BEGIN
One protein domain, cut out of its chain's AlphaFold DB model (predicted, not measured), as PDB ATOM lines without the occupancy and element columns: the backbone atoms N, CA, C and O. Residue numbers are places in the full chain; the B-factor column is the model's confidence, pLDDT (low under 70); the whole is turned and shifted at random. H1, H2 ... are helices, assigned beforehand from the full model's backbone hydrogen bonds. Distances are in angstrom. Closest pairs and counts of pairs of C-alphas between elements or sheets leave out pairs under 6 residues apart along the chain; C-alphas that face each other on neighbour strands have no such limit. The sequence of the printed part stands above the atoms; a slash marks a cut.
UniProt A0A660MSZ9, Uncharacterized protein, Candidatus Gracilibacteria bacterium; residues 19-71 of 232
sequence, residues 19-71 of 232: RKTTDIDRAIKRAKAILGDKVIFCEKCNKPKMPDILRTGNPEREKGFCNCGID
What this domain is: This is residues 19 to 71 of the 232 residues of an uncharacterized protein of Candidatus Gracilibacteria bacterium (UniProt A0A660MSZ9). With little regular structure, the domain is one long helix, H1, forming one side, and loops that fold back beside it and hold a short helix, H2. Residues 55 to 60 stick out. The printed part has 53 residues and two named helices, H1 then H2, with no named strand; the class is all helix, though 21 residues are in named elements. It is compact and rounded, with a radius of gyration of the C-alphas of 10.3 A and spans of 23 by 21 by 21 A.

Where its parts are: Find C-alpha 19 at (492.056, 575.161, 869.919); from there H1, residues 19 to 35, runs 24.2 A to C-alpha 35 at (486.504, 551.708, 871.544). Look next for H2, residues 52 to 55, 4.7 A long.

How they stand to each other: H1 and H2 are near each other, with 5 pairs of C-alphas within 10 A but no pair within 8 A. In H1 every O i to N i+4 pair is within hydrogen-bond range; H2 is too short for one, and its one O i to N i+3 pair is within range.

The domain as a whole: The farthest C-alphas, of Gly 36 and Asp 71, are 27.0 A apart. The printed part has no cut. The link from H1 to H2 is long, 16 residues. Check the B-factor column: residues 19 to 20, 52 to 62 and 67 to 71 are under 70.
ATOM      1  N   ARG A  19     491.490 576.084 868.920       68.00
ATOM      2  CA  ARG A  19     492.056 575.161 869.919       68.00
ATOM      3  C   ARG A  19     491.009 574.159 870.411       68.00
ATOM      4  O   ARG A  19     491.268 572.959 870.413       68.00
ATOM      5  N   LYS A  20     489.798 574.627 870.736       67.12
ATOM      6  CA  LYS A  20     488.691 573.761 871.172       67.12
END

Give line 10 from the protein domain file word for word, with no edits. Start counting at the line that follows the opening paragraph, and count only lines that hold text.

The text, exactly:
ATOM      4  O   ARG A  19     491.268 572.959 870.413       68.00